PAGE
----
November 2, 2005
Nora Ephron wonders, What's eating the shrub? Some pretty bleak hypotheses in the follow-up commentary. Although it happened last month, I just heard of the hammer incident, which prompted Letterman to call him a sissy. More at Kos, in a post about how the president denies staging relief-effort photo-ops. And how about that VP, getting his own vulgar phrase hurled back at him by Ben Marble?

Today, I learned that you can dial 3-1-1 to reach non-emergency police and fire services. (Not everywhere though, and I haven't tested it yet.) Wiki page on the n-1-1 numbers. Also, some detailed instructions for doing your own telephone wiring -- did you know the standard red-green-yellow-black wire colors have been changed? Finally, sunset for AT&T and its 'Death Star' logo.

October 31, 2005
Kreuzberg Apotheke
Today, some more photos, all of Berlin storefronts. (Thumbnails, of course -- click 'em for the big picture). I really like the fat-tubed neon common in old German signage -- compared to the usual, their craftsmanship seems more sophisticated, at the points where the letters end and the electrodes begin (but I doubt that what I'm getting at is discernible in these examples).

Great James Kunstler today, about the War to Save Suburbia: They Lied to Us! And concerning the lies, Tom Tomorrow's latest is also excellent:
And this is just how life works: you look at what people have said in the past, and try to suss out their motives, and judge from there whether or not you believe them when they hold up a vial of talcum powder and tell you that the fate of life on planet Earth is hanging in the balance. Digression: I'm really sick of hearing the liberal-hawks-turned-peaceniks claim that they supported the war only because of Colin Powell's breathtaking performance before the UN, and are shocked and saddened to learn they were lied to. Bullshit. You supported the war because you didn't have the courage to buck what you perceived as mainstream opinion, didn't want to align yourselves with all those dirty hippies marching in the streets. As it turns out, of course, the dirty hippies, i.e. citizens from all walks of life, turned out to be a lot more on the mark than you were.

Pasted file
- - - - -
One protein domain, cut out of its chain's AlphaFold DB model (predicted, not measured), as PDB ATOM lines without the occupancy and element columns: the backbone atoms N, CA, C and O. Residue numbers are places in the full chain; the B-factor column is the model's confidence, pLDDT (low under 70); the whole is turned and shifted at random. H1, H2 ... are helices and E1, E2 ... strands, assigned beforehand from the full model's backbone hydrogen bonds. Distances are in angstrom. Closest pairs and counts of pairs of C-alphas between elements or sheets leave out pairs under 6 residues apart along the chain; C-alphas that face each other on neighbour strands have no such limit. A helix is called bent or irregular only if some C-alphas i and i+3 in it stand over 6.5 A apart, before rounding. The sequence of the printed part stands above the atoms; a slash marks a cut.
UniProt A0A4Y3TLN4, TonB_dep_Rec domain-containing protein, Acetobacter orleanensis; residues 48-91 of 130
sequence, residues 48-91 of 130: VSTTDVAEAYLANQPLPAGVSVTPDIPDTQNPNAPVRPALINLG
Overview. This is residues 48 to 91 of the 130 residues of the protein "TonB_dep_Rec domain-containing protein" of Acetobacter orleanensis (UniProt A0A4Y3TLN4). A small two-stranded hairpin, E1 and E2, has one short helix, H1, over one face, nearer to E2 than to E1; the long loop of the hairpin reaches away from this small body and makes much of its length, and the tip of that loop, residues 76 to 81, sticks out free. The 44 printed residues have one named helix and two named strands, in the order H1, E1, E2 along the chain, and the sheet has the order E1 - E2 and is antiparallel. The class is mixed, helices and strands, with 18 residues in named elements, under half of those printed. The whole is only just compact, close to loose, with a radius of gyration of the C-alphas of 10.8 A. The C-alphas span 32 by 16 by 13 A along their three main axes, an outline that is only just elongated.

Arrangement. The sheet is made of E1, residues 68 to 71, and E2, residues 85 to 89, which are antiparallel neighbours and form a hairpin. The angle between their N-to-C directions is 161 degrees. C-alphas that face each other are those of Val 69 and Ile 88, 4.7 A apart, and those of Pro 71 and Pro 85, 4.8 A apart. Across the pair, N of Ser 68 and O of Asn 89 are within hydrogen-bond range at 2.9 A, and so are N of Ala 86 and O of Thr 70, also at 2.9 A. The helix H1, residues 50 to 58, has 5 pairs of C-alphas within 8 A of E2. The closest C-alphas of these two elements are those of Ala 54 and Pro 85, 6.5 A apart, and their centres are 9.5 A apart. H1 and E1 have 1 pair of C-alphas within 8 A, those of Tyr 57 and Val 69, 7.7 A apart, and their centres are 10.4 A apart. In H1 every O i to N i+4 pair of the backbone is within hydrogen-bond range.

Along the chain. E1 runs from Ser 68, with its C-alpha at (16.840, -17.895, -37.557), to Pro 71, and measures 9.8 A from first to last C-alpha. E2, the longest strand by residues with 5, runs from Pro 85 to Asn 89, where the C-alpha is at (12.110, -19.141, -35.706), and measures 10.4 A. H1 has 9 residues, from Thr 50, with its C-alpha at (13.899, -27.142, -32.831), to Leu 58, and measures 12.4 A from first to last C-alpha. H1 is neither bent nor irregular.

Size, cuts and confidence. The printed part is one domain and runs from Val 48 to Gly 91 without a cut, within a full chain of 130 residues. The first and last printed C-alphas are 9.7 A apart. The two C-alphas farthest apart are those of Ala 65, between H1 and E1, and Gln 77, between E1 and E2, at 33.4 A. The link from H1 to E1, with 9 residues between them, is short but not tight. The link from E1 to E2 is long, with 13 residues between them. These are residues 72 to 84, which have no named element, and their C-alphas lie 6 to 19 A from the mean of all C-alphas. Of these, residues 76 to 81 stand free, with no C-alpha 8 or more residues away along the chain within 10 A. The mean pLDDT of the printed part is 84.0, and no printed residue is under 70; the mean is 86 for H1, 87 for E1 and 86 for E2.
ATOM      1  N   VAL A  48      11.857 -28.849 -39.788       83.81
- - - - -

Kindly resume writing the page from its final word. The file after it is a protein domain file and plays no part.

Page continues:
(Note that Kunstler was among the pro-war faction.)

October 30, 2005
Disregarding the 18-minute film I saw at Auschwitz (compiled from Soviet footage shot the day after they liberated the camp) my lengthy six-week absence from the cinema finally ended this weekend, with screenings of both "The Squid and the Whale" and "Good Night, and Good Luck." The latter was pretty good but I found most of the former's characters unpleasant, and its hand-held camera work incredibly annoying -- at times, I had to look away, this gimmick which allegedly simulates verisimilitude has become quite stale (and makes me a little sea-sick). But the picture's demonstrations of disagreeable intellectual snobbery were useful (the 'fillet' of Fitzgerald? Good grief) and Laura Linney's always great. Of note in the previews was "Jarhead" -- the beginning of the Iraqi conflict, from a gyrene's POV. Like Vietnam, I resist calling it a war, since Congress didn't declare it; and I imagine future historians won't distinguish much between Desert Storm and the current occupation, since hostilities didn't really cease in the interval -- in addition to the sanctions-blockade, sporadic aerial bombardment continued throughout the Clinton era, our team enforcing the "no-fly zone" from on high.